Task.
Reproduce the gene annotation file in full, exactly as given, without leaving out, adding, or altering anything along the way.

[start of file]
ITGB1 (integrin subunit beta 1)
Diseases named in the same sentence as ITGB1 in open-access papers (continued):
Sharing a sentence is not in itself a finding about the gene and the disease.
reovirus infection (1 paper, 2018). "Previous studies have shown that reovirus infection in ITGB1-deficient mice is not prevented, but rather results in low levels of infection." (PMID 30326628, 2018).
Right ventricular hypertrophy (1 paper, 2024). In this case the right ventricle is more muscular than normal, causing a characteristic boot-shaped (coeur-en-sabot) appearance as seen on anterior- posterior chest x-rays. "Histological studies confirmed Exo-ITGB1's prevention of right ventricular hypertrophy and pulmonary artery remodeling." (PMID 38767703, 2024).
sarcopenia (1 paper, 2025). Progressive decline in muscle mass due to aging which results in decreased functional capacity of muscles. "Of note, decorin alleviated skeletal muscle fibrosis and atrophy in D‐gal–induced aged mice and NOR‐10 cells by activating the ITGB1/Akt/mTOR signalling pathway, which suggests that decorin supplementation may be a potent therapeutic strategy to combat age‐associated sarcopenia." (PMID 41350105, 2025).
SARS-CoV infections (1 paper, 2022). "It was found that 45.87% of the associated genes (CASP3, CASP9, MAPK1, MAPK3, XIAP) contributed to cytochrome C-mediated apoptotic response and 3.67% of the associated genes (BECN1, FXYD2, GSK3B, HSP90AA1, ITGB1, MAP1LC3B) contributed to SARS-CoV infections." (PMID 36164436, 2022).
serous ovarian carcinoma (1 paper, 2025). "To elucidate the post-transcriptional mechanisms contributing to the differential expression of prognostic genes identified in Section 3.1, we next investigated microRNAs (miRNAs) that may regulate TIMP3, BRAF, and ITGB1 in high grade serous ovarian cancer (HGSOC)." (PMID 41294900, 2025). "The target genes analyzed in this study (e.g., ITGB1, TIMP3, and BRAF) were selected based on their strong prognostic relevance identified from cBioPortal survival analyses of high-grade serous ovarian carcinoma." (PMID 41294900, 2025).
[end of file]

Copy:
ITGB1 (integrin subunit beta 1)
Diseases named in the same sentence as ITGB1 in open-access papers (continued):
Sharing a sentence is not in itself a finding about the gene and the disease.
reovirus infection (1 paper, 2018). "Previous studies have shown that reovirus infection in ITGB1-deficient mice is not prevented, but rather results in low levels of infection." (PMID 30326628, 2018).
Right ventricular hypertrophy (1 paper, 2024). In this case the right ventricle is more muscular than normal, causing a characteristic boot-shaped (coeur-en-sabot) appearance as seen on anterior- posterior chest x-rays. "Histological studies confirmed Exo-ITGB1's prevention of right ventricular hypertrophy and pulmonary artery remodeling." (PMID 38767703, 2024).
sarcopenia (1 paper, 2025). Progressive decline in muscle mass due to aging which results in decreased functional capacity of muscles. "Of note, decorin alleviated skeletal muscle fibrosis and atrophy in D‐gal–induced aged mice and NOR‐10 cells by activating the ITGB1/Akt/mTOR signalling pathway, which suggests that decorin supplementation may be a potent therapeutic strategy to combat age‐associated sarcopenia." (PMID 41350105, 2025).
SARS-CoV infections (1 paper, 2022). "It was found that 45.87% of the associated genes (CASP3, CASP9, MAPK1, MAPK3, XIAP) contributed to cytochrome C-mediated apoptotic response and 3.67% of the associated genes (BECN1, FXYD2, GSK3B, HSP90AA1, ITGB1, MAP1LC3B) contributed to SARS-CoV infections." (PMID 36164436, 2022).
serous ovarian carcinoma (1 paper, 2025). "To elucidate the post-transcriptional mechanisms contributing to the differential expression of prognostic genes identified in Section 3.1, we next investigated microRNAs (miRNAs) that may regulate TIMP3, BRAF, and ITGB1 in high grade serous ovarian cancer (HGSOC)." (PMID 41294900, 2025). "The target genes analyzed in this study (e.g., ITGB1, TIMP3, and BRAF) were selected based on their strong prognostic relevance identified from cBioPortal survival analyses of high-grade serous ovarian carcinoma." (PMID 41294900, 2025).